and what about the burst copper pipe joints through which
it all seeped and spurt, pooling in the vanity drawers,
the wardrobe filled with suits worn only on Sundays,
the onyx cufflinks handed down from the one who built
the house, hunching for a generation on a brewery line
to pay it off, his back burning and coiling, the way
the wires did when they caught fire years after his wife
one day packed her suitcase and walked out the front door,
now lopsided on its bent hinges, the porch slats rotting, wisteria
vines veiling the beveled glass window he watched through?

I have exceeded my length and barely have space to mention my admiration of Stephanie Cohen’s “Dark Matter” with its powerful ending, a tribute to Courtney Thrash (“The event horizon is an illusion. / Like loving. Without losing”) and Diana Ferraro’s “The Maid,” inspired by Cheryl Whitehead, with its sturdy couplets opening with “Born to serve she dislikes the role, / upsets the rules, mistakes the whole”). Nor am I alone in appreciating the end of Eric Fretz’s poem: “He’d rather be listening to Beethoven, / Frank Sinatra, the Herald / Angels, or Ella Fitzgerald.” When Millicent complimented Eric on the rhyme of “herald” and “Fitzgerald,” Eric notified us that he “left out ‘Mallarmé’s Swan’ and ‘Sarah Vaughn.’” Now there’s a man with excellent taste in vocalists.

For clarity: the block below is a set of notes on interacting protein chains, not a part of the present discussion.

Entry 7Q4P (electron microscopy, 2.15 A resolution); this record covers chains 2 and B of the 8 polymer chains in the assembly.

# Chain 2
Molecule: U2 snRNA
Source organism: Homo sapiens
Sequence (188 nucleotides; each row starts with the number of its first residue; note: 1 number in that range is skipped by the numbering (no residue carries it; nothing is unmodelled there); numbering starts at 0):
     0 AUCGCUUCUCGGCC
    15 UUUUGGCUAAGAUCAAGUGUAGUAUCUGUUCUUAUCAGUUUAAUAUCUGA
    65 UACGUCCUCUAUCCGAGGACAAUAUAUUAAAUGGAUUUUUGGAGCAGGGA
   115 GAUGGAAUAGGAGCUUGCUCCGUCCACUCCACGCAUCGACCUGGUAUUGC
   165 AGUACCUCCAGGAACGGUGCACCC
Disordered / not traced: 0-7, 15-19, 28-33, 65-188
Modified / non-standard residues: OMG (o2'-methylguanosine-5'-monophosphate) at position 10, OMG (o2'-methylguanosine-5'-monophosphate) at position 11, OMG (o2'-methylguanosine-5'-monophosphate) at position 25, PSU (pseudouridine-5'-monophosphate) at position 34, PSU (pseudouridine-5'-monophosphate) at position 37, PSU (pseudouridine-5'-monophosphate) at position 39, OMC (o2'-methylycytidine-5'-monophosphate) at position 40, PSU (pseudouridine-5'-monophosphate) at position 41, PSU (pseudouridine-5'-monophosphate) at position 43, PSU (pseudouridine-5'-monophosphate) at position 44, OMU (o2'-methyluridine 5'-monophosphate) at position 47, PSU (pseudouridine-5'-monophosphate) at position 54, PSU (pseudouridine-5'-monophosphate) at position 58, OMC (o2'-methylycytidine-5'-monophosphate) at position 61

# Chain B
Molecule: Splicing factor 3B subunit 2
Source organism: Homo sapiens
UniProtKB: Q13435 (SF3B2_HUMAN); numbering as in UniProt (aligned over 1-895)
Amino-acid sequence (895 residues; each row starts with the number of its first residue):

For next week’s prompt, I would borrow from the lexicon of chess. I’ve long been enchanted with the names of chess openings, and I wonder whether others feel the same way. Let me give you five or six such names and suggest you choose one and do with it what you can:

“Queen’s Gambit Declined”
“Sicilian Defense”
“Hedgehog System”
“Grand Prix Attack”
“Napoleon Opening”
“Vienna Game”

Your poem can be, but doesn’t have to be, about chess. Fourteen lines or less. Deadline: Saturday, March 24, midnight any time zone.


My thanks to all, and a reminder that Cornell University Press has just published Next Line, Please: Prompts to Inspire Poets and Writers, with selected columns from the first three years of this site. Many bookstores like to showcase local authors. Suggestions made to store managers do not always fall on deaf ears, so please do make them.

Permission required for reprinting, reproducing, or other uses.

David Lehman, a contributing editor of the Scholar, is a poet, critic, and the general editor of The Best American Poetry annual anthology and author of the book One Hundred Autobiographies. He currently writes our Talking Pictures column.